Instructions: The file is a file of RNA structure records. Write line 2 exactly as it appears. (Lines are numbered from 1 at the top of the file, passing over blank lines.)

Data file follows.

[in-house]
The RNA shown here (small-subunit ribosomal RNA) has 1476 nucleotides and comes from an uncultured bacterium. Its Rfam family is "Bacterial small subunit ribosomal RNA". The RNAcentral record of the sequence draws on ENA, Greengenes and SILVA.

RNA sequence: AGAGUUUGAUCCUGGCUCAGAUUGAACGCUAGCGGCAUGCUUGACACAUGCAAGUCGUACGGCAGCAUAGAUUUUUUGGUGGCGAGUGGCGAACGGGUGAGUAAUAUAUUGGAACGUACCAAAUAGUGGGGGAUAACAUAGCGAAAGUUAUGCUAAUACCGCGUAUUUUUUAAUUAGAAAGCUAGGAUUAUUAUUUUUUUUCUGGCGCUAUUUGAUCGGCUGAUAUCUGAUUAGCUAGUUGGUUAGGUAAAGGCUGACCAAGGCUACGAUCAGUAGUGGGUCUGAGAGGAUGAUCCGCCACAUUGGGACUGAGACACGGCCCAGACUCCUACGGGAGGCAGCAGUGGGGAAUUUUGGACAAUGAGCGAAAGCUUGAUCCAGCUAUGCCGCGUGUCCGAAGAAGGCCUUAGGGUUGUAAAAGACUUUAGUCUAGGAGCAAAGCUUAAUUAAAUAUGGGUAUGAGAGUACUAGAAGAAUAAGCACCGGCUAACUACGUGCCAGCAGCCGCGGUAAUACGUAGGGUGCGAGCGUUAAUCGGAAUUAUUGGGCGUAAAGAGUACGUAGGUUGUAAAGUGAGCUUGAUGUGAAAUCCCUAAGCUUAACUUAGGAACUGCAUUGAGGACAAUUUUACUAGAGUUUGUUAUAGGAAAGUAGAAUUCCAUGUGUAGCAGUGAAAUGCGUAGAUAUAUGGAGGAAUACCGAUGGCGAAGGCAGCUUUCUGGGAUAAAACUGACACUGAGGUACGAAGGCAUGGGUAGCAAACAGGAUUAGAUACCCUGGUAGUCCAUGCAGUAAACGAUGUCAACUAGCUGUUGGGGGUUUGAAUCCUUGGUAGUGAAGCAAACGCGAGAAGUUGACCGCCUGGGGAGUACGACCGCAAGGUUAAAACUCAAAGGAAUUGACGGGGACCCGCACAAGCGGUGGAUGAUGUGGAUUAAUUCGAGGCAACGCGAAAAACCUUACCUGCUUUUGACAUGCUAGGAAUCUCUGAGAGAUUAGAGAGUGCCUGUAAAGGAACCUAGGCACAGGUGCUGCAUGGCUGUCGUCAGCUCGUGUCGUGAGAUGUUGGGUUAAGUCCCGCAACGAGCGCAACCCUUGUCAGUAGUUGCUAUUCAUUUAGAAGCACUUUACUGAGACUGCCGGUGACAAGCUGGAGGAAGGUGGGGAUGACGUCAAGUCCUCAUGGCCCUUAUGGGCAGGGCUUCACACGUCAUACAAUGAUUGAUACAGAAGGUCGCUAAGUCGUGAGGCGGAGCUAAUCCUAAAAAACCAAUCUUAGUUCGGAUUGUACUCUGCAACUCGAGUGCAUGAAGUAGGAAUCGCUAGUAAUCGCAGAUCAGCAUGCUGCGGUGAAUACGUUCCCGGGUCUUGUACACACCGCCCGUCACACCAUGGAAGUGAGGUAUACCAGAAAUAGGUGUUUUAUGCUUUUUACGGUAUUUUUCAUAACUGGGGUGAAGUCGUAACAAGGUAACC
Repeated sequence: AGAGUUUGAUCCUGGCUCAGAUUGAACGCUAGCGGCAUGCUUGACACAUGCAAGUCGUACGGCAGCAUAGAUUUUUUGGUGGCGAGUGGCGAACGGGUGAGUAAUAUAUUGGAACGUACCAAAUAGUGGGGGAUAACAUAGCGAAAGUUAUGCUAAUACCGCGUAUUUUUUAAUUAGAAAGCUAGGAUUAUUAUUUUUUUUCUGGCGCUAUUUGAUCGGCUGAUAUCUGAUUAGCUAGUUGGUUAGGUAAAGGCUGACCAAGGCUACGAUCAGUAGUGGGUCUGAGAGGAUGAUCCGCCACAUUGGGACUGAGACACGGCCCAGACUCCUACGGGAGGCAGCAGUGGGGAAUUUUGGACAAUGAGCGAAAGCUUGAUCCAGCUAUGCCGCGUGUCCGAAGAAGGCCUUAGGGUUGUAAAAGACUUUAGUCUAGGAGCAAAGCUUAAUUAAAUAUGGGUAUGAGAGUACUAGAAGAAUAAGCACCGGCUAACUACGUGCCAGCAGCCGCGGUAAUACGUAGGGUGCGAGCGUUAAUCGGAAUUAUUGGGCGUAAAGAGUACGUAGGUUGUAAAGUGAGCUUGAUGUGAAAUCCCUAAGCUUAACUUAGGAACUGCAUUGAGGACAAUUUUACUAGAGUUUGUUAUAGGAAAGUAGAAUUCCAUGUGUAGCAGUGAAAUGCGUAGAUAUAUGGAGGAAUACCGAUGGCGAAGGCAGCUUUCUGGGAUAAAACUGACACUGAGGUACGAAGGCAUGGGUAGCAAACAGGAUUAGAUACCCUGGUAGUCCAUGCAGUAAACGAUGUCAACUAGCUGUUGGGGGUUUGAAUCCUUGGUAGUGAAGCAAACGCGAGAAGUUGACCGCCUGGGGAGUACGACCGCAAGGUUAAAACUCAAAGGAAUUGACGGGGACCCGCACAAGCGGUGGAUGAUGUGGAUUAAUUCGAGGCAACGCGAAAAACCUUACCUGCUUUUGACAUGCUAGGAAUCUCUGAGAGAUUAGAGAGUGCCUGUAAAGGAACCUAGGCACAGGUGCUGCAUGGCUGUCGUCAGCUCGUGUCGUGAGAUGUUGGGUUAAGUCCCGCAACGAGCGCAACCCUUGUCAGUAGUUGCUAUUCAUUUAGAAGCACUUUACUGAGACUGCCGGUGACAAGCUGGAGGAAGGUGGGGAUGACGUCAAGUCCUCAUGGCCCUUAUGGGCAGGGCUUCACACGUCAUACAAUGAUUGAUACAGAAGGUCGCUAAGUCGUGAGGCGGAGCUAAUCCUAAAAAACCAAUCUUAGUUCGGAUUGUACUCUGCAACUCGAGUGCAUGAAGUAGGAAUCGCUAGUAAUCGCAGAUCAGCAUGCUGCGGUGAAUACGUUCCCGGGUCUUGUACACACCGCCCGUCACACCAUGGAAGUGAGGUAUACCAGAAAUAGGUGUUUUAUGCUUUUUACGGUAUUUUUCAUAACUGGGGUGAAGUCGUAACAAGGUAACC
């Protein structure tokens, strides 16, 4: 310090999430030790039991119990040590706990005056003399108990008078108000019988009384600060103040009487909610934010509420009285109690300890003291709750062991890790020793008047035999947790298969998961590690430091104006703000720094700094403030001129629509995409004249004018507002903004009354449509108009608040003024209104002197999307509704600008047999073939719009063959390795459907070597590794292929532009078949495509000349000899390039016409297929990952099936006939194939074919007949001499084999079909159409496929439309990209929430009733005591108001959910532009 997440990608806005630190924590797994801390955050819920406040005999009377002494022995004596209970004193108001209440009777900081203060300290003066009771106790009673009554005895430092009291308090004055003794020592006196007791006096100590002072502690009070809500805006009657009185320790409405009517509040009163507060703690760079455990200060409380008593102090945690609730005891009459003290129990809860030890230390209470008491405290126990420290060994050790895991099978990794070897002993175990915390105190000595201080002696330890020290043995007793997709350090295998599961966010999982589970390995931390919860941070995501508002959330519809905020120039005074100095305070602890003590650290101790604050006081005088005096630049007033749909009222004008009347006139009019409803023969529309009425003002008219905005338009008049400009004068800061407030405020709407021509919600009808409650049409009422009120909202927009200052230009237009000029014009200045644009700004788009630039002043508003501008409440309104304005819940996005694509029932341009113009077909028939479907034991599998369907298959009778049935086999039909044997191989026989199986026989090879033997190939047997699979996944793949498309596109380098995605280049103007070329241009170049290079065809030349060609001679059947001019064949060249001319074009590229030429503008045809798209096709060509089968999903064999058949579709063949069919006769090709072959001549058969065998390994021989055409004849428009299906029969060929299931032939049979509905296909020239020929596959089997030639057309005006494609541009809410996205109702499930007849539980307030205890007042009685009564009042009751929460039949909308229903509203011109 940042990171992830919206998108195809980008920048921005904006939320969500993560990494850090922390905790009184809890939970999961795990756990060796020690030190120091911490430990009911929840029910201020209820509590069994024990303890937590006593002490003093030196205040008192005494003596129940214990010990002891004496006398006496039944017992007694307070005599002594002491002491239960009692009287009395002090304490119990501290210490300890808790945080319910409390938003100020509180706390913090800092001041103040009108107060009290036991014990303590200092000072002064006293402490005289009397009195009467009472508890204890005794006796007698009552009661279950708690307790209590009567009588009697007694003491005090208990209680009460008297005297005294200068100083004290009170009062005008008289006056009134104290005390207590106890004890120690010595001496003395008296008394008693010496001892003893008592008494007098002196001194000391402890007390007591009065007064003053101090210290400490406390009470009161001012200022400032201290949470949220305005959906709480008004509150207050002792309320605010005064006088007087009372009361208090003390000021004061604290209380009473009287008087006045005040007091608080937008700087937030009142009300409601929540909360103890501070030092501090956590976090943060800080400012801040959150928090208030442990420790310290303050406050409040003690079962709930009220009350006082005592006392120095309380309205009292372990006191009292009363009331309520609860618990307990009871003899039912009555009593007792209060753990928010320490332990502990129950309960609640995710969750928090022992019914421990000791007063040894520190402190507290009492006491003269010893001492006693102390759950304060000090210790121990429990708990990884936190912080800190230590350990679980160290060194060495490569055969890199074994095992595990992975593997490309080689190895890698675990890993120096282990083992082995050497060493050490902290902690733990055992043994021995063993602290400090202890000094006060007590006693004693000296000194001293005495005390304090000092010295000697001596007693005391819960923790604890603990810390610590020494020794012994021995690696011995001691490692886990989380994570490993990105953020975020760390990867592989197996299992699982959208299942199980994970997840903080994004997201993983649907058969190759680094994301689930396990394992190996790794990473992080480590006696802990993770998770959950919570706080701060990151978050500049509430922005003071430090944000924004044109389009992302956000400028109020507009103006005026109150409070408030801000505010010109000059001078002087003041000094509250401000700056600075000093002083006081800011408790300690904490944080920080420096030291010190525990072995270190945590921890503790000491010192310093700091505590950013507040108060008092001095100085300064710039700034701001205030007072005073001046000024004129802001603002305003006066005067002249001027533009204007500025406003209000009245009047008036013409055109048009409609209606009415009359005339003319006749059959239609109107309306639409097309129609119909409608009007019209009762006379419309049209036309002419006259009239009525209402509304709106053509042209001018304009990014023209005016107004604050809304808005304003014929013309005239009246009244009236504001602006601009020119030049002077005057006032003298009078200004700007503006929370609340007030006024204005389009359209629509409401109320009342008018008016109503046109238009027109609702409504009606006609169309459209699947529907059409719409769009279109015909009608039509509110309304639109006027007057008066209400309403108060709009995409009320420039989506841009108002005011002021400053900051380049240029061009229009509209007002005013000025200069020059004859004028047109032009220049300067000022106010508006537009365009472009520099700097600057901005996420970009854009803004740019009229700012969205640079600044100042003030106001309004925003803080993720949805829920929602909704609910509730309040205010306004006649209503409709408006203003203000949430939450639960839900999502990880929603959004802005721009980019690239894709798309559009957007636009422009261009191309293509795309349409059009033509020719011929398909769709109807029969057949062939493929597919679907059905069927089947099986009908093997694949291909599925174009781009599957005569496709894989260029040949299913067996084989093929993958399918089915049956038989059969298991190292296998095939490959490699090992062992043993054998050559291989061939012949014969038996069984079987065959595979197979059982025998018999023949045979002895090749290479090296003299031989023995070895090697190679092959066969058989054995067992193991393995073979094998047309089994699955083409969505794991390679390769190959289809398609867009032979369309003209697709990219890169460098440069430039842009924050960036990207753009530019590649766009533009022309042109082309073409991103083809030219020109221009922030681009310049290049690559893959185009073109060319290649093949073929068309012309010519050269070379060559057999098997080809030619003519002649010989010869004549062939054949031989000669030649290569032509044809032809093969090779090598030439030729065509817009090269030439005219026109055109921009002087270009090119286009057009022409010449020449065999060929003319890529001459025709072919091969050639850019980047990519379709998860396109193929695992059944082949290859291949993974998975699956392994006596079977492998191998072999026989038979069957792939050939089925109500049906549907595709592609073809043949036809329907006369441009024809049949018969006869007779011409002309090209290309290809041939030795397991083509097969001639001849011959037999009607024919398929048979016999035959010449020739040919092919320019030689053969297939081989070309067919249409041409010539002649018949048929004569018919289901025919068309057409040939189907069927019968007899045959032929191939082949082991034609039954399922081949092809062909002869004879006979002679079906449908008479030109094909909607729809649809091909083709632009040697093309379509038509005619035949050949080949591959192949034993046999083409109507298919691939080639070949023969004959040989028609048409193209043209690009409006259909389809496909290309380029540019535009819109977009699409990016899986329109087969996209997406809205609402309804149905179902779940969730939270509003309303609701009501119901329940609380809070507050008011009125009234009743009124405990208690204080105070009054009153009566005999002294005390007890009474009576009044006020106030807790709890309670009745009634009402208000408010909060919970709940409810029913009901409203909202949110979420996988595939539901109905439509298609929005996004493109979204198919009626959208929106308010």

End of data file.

The RNA shown here (small-subunit ribosomal RNA) has 1476 nucleotides and comes from an uncultured bacterium. Its Rfam family is "Bacterial small subunit ribosomal RNA". The RNAcentral record of the sequence draws on ENA, Greengenes and SILVA.